Extend contact closure from one site to another


@Bhaskar do we have a 1 channel relay board with Electron socket that has the 2 amp power supply on board? Seems like we designed that board maybe for Jordan if memory serves me correctly?


I’m inclined to go this route, Travis; I like it much better than WiFi. But I have to verify that we can get some king of AT&T cell service. I’m going to try and find someone in our community that has an AT&T phone and see if I can get at least one bar. AT&T’s coverage map suggests that they do have service on the north side of our little mountain, but I know for sure - and they map confirms - that there is no service on the south side where my house is. The good news (maybe) is that both the well and the tank sites are on the north sides!

Once I confirm that signal is available, do the contents of the cart that you linked me to earlier still comprise the entire solution at $295?


this one has 2A supply



The board Bhaskar linked above is similar to the boards I recommended but it has 2 relays and 6 inputs. This board has a higher current power supply on board to power the Electron module. The reason I bring this to light is if you go with the 1 channel relay board I recommended above then you will need to connect the Particle included LiPo battery to the Electron so it has the juice to make cellular transmissions. If you do not want to fuss with that LiPo battery then you can go with the 2 channel board Bhaskar linked above. Personally if you have the budget for it I’d recommend going with that 2 channel board but it is strictly up to you.


Since the price differential is negligible and since you recommend the 2-channel board, that’s what we’ll do.


Hi again Travis.

Can you pint me to some kind of wiring diagram that’ll help our well contractor figure out what’ll be involved in hoking this solution up to each end of the link? Also, can you verify that the shopping cart includes everything we’ll need?


Hi @blshaw45

This is a wiring diagram for a 2 channel Photon relay board. You have a 2 change IOT socket relay board, however the screw terminal layout is identical, your IOT interface board will just be a little longer.

I am not able to view your cart. Can you send over a screen shot of what is in the cart?


I believe you put stuff in the cart yourself way back in time. Here’s the link: https://store.ncd.io/cart/?kc=6fr4

I think the contents reflect the original expectation that the link would be via WiFi, not cellular.

Regarding the diagram: it appears that the SPDT relay ports would connect to the 240-volt relay at the pump end. Where would the float valve contact closure leads at the storage tank connect, one of the I/O connectors? If so, what associates a particular I/O connector to a particular relay port?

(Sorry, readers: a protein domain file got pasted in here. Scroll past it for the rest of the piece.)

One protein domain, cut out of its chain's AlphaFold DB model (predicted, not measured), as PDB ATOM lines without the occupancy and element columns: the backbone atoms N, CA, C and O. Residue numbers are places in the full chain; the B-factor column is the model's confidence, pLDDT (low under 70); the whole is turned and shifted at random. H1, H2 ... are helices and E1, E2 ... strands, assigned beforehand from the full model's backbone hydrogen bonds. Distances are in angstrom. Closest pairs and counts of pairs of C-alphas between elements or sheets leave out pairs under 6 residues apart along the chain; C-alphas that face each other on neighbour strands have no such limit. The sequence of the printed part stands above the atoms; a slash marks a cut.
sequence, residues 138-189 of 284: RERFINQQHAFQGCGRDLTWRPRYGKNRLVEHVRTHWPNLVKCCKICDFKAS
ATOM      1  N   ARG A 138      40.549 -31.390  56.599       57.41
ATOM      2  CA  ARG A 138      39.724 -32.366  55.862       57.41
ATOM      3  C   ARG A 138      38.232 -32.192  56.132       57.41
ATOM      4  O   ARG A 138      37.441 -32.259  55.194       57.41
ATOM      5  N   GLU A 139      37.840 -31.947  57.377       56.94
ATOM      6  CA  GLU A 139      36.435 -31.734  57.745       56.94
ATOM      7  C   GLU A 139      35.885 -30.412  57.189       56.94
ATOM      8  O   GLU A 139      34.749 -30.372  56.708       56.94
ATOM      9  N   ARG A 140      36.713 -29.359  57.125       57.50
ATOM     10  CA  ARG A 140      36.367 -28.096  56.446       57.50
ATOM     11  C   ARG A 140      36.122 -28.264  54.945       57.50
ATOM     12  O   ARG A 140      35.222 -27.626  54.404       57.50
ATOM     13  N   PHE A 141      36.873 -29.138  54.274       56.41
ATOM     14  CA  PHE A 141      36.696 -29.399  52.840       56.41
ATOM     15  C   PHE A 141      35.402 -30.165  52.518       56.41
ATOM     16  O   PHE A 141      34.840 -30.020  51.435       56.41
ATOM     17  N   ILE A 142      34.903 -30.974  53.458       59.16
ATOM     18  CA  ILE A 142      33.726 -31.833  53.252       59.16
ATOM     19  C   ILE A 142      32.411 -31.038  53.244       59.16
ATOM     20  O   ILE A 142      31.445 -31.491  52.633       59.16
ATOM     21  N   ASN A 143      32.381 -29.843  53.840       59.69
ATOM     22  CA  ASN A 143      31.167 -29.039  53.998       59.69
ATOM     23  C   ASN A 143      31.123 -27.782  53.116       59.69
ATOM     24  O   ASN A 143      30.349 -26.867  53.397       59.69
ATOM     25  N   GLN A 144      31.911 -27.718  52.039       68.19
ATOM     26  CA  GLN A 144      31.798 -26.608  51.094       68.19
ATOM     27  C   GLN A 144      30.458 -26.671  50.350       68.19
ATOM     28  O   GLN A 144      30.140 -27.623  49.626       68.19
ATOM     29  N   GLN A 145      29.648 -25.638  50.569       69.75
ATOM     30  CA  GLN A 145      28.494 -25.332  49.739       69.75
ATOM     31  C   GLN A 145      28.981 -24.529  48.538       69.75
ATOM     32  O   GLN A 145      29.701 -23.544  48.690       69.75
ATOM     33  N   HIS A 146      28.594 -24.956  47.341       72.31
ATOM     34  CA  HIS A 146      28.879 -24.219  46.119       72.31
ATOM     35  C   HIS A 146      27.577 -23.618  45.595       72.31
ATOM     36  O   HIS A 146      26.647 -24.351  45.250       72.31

Sorry to be so dumb…


I believe you have since decided to go with the 2 relay board since it has a higher amperage power supply and a Cellular module correct? If that is the case then the cart would need to be revised. Let me know if that’s the case and I can put you together a new cart.


You are correct, Travis. Will the Electron gizmos be reflected?



We do not carry the Electron modules so you’ll actually have to purchase those directly from https://store.particle.io

Here is an updated cart with everything you need from us for this application:

Keep in mind you will need to purchase two electron modules from Particle for this project.


Hey Guys, I wanted to mention a couple of things that I like to do in remote pumping situations:

Well Site:
If the well panel doesn’t already have an HOA switch (Hand-Off-Automatic), you might consider having your well contractor adding one. This allows you to quickly and easily remove the Cellular Control when working at the Well Site. It also allows you to easily start the Well locally during a Communications failure, etc.

Another future option is adding a pressure transducer (gauge) to the Electron at the Well Site. This can be used as secondary Control Logic in addition to the Publish/Subscribe Method from the Tank Site’s Float Sensor.
The Pressure gauge can easily approximate the Tank Level from the Well Site. In the event of a Communications failure, the Well Site Electron will start the Well when line pressure drops too low and sends an Alert, as a fail-safe.

Tank Site:
The same type of pressure transducer can be used to replace the Float Switch at the Tank, or as a redundant sensor. Doing so will also allow you to always know you tank level from anywhere in the world in real time, verses the Float Switch.